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Author Topic: Farmers reckon Murray darling basin plan needs to end.  (Read 6174 times)

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Re: Farmers reckon Murray darling basin plan needs to end.
« Reply #1 on: February 09, 2015, 06:47:44 AM »
Farmers warn Murray Darling Basin Plan needs to end, but scientists say signs of river system recovery on display By Joanna Woodburn

Posted yesterday at 9:34amSun 8 Feb 2015, 9:34am

Cattle graze along Macquarie Marshes in NSW Photo: Cattle graze alongside the Macquarie Marshes in NSW. (ABC: Joanna Woodburn)

Western New South Wales towns are struggling to adapt to having less water since the introduction of the Murray Darling Basin Plan, farmers have warned.

It has been three years since the Commonwealth bought millions of litres of water from irrigators in NSW, Victoria and South Australia for environmental purposes.

More than 400,000 megalitres have been recovered from the Macquarie, Lachlan and Gwydir rivers.

But Jock Coupland, who farms on the Lachlan near Condobolin, said the Federal Government's buybacks were not working.

"It's a failure," Mr Coupland said.

"We're just losing more and more and more water under these reforms without any evidence of improving the environment.

"I'm not sure when it's going to stop but it's clearly, it's got to."

Mary Ewing from the irrigators group Lachlan Valley Water said little was offered to help farming communities adjust.

"There was relatively little funding for irrigation efficiency, so I think it's been very difficult for people to improve their operations as a result of so much water being purchased," she said.

The Macquarie River relinquished the highest volume of water with 170,000 megalitres flowing back to the environment.

The Warren Shire, west of Dubbo, was among the hardest hit.

A harvest on the Moree Plains in NSW Photo: A harvest on the Moree Plains in NSW. (ABC: Joanna Woodburn)

The Warren Shire Council has applied for federal and state government assistance to help it adjust to having less water.

"The Murray Darling Basin Authority's own socio-economic experts said that Warren was one of the communities that would end up on a knife edge," said the Warren Shire Council's general manager Ashley Weilinga.

"That basically means that we've gone from a productive community probably to a community that's going to rely on government services and transfer payments."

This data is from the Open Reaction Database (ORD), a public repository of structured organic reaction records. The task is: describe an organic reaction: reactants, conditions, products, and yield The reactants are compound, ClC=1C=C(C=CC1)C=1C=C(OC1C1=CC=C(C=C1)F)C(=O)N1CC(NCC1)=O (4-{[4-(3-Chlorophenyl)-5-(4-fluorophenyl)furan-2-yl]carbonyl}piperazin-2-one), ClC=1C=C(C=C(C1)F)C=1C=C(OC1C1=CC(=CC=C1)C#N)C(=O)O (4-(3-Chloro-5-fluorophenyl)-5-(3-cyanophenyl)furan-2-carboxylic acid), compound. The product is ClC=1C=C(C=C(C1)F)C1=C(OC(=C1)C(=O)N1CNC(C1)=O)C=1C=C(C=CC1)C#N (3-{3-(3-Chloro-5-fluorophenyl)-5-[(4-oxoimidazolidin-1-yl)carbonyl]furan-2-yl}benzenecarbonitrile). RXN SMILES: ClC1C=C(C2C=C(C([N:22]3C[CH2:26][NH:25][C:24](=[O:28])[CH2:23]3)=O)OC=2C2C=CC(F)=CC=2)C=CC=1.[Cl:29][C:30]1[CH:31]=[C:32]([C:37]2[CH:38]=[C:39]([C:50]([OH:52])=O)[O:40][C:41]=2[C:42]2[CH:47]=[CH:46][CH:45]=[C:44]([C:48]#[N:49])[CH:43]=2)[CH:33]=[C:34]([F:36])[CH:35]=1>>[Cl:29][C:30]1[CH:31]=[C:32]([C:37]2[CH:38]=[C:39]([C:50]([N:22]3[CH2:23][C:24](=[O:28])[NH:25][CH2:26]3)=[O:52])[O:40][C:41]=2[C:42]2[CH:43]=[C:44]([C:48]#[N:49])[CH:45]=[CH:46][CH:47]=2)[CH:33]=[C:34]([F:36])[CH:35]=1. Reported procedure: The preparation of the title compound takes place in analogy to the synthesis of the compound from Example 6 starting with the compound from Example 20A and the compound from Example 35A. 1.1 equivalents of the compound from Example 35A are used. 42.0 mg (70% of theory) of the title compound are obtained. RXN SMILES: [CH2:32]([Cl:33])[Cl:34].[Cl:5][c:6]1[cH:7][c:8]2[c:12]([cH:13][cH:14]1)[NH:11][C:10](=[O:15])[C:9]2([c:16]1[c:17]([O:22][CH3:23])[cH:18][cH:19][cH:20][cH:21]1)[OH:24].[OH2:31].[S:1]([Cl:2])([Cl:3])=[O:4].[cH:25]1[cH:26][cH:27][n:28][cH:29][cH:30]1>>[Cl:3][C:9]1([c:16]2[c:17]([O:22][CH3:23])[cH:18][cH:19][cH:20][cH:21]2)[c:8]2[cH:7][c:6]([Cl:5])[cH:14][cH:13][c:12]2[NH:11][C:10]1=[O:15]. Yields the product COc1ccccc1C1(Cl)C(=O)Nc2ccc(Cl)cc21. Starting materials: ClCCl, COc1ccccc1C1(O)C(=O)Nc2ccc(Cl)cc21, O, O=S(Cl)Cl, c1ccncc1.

Water users on the Gwydir River in the state's north sold 100,000 megalitres.

Mark Winter, who farms north-west of Moree, said the balance had shifted.

"It's tipped too far to the other side now, there's too much water for the environment," Mr Winter said.

"It's just cut production too much and cut the jobs in the town and that's just not going to revive."
River systems showing signs of recovery, scientist says

But a leading environmentalist scientist disagrees.

Professor Richard Kingsford from the University of NSW said there was clear evidence that the river systems were starting to recover.

    We've seen trees respond. We've seen invertebrates. We've seen the whole food web come back.-
    Professor Richard Kingsford

"What we're seeing is actually a bit of a bounce back but we can't ever go back to before rivers were developed obviously," he said.

"We've seen trees respond. We've seen invertebrates. We've seen the whole food web come back."

The environmental scientist said the Basin Plan was integral to restore the rivers.

"I think it's been fundamentally important," Professor Kingswood said.

"I think the worst it can have done is slow the very accelerated rate of degradation that was going on."

He said one option being flagged by irrigators to sell back water in wetter times was not viable.

"If you're going to trade your water in a wet time it essentially means that you could be dampening the amount of boom that you could be getting for your water, so my argument would be you'd have to be careful about that," he said.


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